The Milwaukee Journal Sentinel has obscenely served as handmaiden and enabler as the radical Republicans in Madison continue to take a blunt ax to state government and democracy. The paper has sat on the sidelines, alternately cheering, offering encouragement and laughably trying to talk some sense to the nonsensical. Having endorsed Scott Walker for governor, the Journal Sentinel will have nothing but blood on its hands as the Republican jihad continues to damage the middle class and the working poor, while lavishing supposedly scarce state funds on the rich and the road builders.
On its news pages, the paper has been bad enough. Its PolitiFact project has run interference for Walker and his fellow travelers (not the least of which: would-be Medicare-killer Paul Ryan), “ruling” that black is white and red is blue on numerous occasions – always for the benefit of some Republican scheme or personality.
When state school superintendent Tony Evers had the temerity to call out the school choice scam as the fraud that it is this week – especially when the public schools are taking an $834 million hit in Walker’s radical budget document – the news story on the entirely justified rant by Evers was staged as a point-counterpoint exercise where everything Evers said was allowed to be countered by some dweeb at the heavily-right-wing-funded School Choice Wisconsin prop “organization”.
“Low-income students in MPS have higher academic achievement, particularly in math,” says Evers; “choice” “students” graduate at a higher rate, says the flunky. “Choice” “schools” are dependent on public funding, says Evers; an “exaggeration”, says the Koch-funded mouthpiece. It’s an amazing piece of slanted reporting, pitting the elected DPI chief with over 25 years in school advocacy and administration against a hired gun for out-of-state interests interested only in destroying the notion of public education.
But, if you expect bad from the increasingly talk-radio-inspired right-wing tilt of the news pages managed by George Stanley, you can expect the absolute worst from the pathetic editorials supervised by the new editorial page editor, David Haynes.
The latest outrage among many for the editorial “we” in the sad Walker era is a “laurel” the paper bestowed on the governor in Saturday’s paper for an alleged “upswing” in the perception of Wisconsin as a “good place to do business”. The excuse for this undeserved award was a new ranking of Wisconsin in the supposed “best states to do business” in Chief Executive magazine. Wisconsin jumped 14 places in the annual survey of 500 Monty Moneybags running businesses from the rarified air of their penthouse suites and mahogany-appointed offices around the country.
Thus did Wisconsin (24) leap-frog over supposed business hell-holes like Oregon (33), Minnesota (29) and New Mexico (32) to join such august company as North Dakota (21), Kansas (25) and Alabama (26). I mean, what state doesn’t aspire to be as attractive as Alabama? Still literally in the middle of the pack, Wisconsin has a ways to go to claim the same lofty heights as Texas (1), Indiana (6) and Georgia (5). Be ye not too bold Wisconsin – with any luck, next year we can be as “good” as Oklahoma (11).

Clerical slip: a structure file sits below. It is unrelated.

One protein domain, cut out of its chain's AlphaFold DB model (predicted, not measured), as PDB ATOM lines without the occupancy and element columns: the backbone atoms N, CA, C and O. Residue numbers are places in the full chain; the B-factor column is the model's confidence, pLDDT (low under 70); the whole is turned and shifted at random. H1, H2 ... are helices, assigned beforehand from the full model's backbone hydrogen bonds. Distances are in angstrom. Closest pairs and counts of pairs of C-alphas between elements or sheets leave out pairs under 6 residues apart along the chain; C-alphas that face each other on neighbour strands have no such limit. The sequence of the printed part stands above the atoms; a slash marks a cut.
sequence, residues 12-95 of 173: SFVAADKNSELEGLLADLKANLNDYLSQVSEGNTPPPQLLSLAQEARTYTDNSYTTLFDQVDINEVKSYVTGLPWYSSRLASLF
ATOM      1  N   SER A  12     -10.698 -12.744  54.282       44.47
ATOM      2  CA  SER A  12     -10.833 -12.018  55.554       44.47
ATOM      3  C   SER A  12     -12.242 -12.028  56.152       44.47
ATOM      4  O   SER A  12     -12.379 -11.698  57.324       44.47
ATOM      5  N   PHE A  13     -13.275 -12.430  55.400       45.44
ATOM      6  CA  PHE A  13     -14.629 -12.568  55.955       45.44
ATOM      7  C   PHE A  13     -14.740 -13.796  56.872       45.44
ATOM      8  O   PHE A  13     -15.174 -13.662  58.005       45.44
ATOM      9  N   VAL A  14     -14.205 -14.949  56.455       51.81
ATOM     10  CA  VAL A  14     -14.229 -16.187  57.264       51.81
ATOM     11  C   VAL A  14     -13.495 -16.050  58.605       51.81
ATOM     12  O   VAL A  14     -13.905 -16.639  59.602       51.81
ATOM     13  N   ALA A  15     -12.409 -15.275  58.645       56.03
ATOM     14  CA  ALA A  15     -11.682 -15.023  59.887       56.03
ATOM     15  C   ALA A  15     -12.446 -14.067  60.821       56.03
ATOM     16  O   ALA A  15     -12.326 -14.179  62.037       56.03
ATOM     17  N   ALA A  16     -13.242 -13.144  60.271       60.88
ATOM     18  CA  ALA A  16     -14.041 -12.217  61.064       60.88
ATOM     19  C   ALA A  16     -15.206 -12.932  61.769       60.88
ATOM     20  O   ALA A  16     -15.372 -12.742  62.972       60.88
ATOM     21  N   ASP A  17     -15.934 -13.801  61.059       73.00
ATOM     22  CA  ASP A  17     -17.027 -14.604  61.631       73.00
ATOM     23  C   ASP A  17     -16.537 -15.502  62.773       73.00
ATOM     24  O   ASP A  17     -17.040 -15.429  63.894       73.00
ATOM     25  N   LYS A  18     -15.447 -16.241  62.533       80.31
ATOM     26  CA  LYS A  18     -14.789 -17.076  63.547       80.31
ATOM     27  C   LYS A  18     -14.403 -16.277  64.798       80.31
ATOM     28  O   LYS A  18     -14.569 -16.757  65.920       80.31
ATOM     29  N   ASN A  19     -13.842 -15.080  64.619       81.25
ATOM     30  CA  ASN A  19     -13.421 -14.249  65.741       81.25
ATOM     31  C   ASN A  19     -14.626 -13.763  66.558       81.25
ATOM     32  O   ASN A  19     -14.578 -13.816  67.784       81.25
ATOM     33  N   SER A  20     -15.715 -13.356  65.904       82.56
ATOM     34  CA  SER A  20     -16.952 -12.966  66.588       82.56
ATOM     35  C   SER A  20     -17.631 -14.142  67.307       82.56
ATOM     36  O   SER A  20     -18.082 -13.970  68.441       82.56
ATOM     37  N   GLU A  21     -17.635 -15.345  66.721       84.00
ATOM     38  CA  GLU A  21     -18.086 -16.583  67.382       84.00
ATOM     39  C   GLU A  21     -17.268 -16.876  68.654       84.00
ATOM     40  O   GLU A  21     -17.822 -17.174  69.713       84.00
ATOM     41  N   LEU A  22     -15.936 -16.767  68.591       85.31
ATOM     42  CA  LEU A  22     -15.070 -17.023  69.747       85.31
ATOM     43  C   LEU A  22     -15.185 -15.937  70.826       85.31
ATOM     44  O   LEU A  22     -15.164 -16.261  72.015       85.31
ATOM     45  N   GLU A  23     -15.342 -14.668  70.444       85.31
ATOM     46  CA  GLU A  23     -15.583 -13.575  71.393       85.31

This is all nuts, of course. Nobody with any sense would choose any of those places over Wisconsin to live or do business. The quality of life has always been the most attractive incentive for people to do business here. The fact that Walker’s attack on the middle class and the environment might make the state more attractive to those who are only interested in raping and pillaging both is not a good thing. Making Wisconsin safe for strip mining should not be anyone’s goal, regardless of how many dirty, dangerous, unhealthy temporary jobs it might create.
But the CEOs who casually position copies of Chief Executive on their office credenzas to read while their assistants fetch their lattes to read up on the best way to spend their perks of power (“the trick to buying second homes is always following your heart — and never having to pack”) are the last people to decide what is best for the state of Wisconsin. As they fly over the dusty flat land of, say, Nebraska (20) in their private jets, they see – if the politicians are cooperative enough – opportunities not to make the world a better place, but to exploit resources and a weakened, powerless workforce without having to deal with the inconvenience of effective government.
For the Journal Sentinel to fall for this bullshit in a glossy niche magazine with a circulation of about 40,000 as evidence of anything is the height of deliberate cluelessness. Unable to call the Madison Republicans out for the radicals they are, the Kings of State Street act as willing fluffers to Scott Walker as he prepares to wind up and deliver the next item on the Koch brothers’ agenda. Their weakness, even when they have to disagree (“legislators need to think carefully” about throwing state money at the rich in the form of venture capital. Whoa, take it easy there, Haynes. You wouldn’t want to be accused of having an un-talk-radio opinion) is pathetic.
“Perception isn't everything, but it does count for something” starts the ridiculous “laurel” to the radical governor. Yes, it does. And the Journal Sentinel stands perceived as a ludicrous enabler of a dangerous, power-drunk Republican party in Madison. Just like “my” state senator, the soon-to-be-recalled Alberta Darling, the paper stands by, makes excuses and, when push comes to shove, props up the wrong people and casts the wrong votes. Darling will be recalled, fired and sent home. The Kings of State Street deserve the same fate.